The British Journal of Psychiatry
Perceived stigma and depression among caregivers of patients with bipolar disorder
DEBORAH A. PERLICK, DAVID J. MIKLOWITZ, BRUCE G. LINK, ELMER STRUENING, RICHARD KACZYNSKI, JODI GONZALEZ, LAUREN N. MANNING, NANCY WOLFF, ROBERT A. ROSENHECK

Abstract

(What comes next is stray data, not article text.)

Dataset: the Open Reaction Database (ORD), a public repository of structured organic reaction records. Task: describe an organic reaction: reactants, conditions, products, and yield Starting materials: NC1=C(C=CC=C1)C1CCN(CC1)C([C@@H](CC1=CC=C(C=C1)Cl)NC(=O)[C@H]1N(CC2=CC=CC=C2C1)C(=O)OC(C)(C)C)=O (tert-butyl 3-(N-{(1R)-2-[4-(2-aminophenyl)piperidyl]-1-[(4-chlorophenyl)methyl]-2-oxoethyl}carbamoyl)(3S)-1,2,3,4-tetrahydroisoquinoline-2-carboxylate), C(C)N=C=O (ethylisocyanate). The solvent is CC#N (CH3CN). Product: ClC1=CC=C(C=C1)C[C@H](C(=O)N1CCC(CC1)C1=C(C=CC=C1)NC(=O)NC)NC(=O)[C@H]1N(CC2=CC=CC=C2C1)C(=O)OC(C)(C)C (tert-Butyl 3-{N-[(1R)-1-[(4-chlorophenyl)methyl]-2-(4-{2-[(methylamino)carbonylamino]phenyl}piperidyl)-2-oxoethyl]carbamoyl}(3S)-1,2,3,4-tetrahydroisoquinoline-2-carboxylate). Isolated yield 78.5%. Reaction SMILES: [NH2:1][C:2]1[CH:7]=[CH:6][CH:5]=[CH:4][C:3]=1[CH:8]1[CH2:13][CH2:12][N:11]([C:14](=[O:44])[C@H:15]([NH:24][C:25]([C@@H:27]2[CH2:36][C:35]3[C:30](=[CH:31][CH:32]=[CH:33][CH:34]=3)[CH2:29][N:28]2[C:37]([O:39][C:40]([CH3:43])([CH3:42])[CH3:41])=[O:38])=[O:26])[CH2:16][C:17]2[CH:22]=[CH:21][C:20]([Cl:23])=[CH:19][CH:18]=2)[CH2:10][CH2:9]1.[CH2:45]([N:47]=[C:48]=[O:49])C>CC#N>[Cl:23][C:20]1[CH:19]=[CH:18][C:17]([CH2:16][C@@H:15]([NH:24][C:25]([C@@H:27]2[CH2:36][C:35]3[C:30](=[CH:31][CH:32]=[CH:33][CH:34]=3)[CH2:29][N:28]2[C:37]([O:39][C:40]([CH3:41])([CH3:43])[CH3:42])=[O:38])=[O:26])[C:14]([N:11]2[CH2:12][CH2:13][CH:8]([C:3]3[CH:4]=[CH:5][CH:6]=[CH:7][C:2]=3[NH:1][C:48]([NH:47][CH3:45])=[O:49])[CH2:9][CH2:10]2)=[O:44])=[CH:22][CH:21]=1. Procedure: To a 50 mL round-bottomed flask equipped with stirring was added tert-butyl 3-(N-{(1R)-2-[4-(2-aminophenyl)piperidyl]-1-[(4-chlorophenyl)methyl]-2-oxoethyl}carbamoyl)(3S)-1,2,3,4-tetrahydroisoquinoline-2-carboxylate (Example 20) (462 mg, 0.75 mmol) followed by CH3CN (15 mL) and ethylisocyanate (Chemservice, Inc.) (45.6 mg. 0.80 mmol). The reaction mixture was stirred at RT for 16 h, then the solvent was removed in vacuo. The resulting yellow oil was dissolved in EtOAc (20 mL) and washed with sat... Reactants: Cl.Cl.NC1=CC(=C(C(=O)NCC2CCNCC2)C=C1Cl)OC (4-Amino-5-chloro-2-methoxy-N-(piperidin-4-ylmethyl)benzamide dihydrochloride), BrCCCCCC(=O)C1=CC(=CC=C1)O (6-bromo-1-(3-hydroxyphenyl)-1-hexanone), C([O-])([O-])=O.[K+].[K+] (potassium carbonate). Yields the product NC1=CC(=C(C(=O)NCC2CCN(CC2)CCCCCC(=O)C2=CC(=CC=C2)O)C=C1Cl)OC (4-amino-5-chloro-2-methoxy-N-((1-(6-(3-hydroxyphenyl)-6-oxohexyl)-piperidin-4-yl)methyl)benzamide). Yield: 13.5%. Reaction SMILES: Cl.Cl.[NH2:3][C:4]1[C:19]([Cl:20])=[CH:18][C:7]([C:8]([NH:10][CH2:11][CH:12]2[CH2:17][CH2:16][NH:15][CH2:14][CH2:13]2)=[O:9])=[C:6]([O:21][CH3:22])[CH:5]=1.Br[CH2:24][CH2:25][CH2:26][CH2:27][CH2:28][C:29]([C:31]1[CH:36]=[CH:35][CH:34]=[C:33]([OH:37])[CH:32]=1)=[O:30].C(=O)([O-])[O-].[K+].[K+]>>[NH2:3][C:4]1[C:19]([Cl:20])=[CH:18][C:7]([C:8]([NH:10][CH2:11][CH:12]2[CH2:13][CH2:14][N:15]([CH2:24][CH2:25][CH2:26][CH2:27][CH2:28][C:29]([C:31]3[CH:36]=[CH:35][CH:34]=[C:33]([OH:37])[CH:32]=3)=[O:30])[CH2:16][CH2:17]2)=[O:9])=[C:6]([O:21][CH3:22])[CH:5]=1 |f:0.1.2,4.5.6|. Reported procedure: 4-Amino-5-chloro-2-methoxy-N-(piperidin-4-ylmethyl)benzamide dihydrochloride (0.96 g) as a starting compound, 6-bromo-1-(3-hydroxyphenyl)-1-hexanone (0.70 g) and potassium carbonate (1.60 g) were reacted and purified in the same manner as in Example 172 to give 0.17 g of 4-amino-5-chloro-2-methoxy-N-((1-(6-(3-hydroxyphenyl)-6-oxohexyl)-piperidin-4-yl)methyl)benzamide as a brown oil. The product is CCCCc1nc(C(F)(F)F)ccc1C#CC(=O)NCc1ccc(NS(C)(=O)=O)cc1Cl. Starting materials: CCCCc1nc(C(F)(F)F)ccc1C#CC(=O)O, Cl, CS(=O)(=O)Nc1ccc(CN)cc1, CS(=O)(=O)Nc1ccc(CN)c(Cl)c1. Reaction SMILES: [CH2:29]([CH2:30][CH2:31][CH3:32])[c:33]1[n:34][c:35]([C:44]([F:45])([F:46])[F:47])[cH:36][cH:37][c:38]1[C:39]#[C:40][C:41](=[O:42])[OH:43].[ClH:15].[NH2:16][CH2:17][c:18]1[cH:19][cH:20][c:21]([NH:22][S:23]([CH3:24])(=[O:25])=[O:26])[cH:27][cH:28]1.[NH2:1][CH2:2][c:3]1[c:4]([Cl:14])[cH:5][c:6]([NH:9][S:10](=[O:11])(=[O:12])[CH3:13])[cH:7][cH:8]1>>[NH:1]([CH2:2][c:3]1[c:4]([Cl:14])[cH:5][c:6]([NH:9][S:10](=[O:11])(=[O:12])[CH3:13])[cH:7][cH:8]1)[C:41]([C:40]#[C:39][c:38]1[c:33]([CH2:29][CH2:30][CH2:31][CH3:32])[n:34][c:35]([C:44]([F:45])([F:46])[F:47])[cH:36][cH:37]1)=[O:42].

This study investigates the associations between perceived stigma, depressive symptoms and coping among caregivers of people with bipolar disorder. Caregivers of 500 people with DSM–IV bipolar disorder responded to measures of these constructs at study entry. Patients’ clinical and functional status were evaluated within 30 days of the caregiver assessment. Perceived stigma was positively associated with caregiver depressive symptoms, controlling for patient status and socio-demographic factors. Social support and avoidance coping accounted for 63% of the relationship between caregiver stigma and depression. Results suggest that caregivers’ perceptions of stigma may negatively affect their mental health by reducing their coping effectiveness.

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